In the days immediately following the deaths in Jonestown, a number of us “survivors” were still living in the Temple building on Geary Boulevard in San Francisco. We were in utter shock and staggered with the horror of what had happened. We had lost everything: Loved ones, friends, our beliefs. Our lives were shattered. Perhaps most frightening was that all of us suddenly found ourselves facing an uncertain future.
In the midst of our fear, grief, and isolation, we were invited out to breakfast at the Myako Hotel by Mayor Dianne Feinstein. She had been Mayor of San Francisco for a very short time. She had taken over the position after George Moscone and Supervisor Harvey Milk were assassinated on November 27, just days after the Jonestown deaths. San Francisco was in turmoil. World media and Federal agents surrounded the Temple building. Making the decision to engage us in a social setting was, under such circumstances, a risky thing for Mayor Feinstein to do.
Rumors circulated that the remaining Temple members had a “hit list,” that we could possibly be armed and ready to carry out murders of our perceived enemies. But Mayor Feinstein chose to bring us out of the building, treating us as guests rather than as the pariahs we were cast as by the media. Also present were Cecil Williams of Glide Memorial Church, Police Chief Charles Gain, psychologist Chris Hatcher, and others. It felt like an invitation back into the community, a welcome back into life.
Dianne Feinstein went on to become California’s first female U.S. Senator and the longest-tenured female Senator in history. Her support for women in politics is what eventually brought her about 25 years later to Eugene, Oregon, where my husband Tim (a fellow Temple survivor) and I had settled to start new lives. With his printing skills gained in Temple publications, Tim had started his own business. I was bookkeeper and officially listed as president of the corporation. It was in this capacity that I was invited to attend a women business owners’ gathering in support of John Kerry’s campaign for President.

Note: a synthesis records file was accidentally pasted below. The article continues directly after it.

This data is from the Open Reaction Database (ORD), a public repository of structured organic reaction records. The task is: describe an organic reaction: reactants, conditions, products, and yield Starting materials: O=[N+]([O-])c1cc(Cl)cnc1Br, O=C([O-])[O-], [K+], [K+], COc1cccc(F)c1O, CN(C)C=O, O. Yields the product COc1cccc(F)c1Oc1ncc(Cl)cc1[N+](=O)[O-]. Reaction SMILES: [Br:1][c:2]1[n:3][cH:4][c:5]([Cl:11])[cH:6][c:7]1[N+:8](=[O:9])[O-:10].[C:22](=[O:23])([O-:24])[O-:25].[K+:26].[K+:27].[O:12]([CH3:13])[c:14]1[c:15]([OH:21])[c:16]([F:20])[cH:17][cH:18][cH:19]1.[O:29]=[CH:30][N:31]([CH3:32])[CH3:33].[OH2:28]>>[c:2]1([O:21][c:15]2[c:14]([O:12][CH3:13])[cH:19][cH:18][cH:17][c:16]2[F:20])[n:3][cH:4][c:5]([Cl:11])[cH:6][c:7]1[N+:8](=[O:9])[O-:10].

The list of speakers for the gathering included U.S. Representative Loretta Sanchez, California Senator Barbara Boxer, and U.S. Senator Dianne Feinstein. I knew the moment I heard that Senator Feinstein would be there that I had to speak to her in person or write her a note, to tell her what a huge impact her actions on behalf of Temple survivors had made. I wanted her to know that at the breakfast she had hosted on the survivors’ behalf in 1978, she had given us reason to hope. We were not monsters, nor a threat to the community. We were well-intentioned, committed to living across economic and racial divides.
With letter in hand, I went into the venue and took a front row seat. Others were still outdoors mingling with the speakers. Someone with a briefcase came up to the front and took the chair right beside mine. It was Ms. Feinstein. The opportunity to speak to her had arrived. I handed her the letter, which she took from me and placed in her briefcase.
Gathering courage, I said, “Senator Feinstein, I want you to know that in part I have you to thank for my life.”
That got a look. “That’s not possible,” she said.
“Yes, it is,” I replied. “I was one of the Peoples Temple survivors you invited out of the building and to breakfast. You accepted us, rather than condemning us.”
She looked at me with a stunned expression before she confessed, “We didn’t know whether to invite you out or to send in the SWAT Team!” She went on to ask about the “hit list,” which I assured her that was rumor only. We were both deeply moved by the moment.
So, Honorable Senator Dianne Feinstein, in my own way this Jonestown survivor hopes your kindness and humanity will be a part of your legacy. In the face of overwhelming fear and death, you chose to extend your hand. Thank you. Rest In Peace.
(Jean Brown Clancey is a former member of Peoples Temple. Her collection of articles on this site is here.)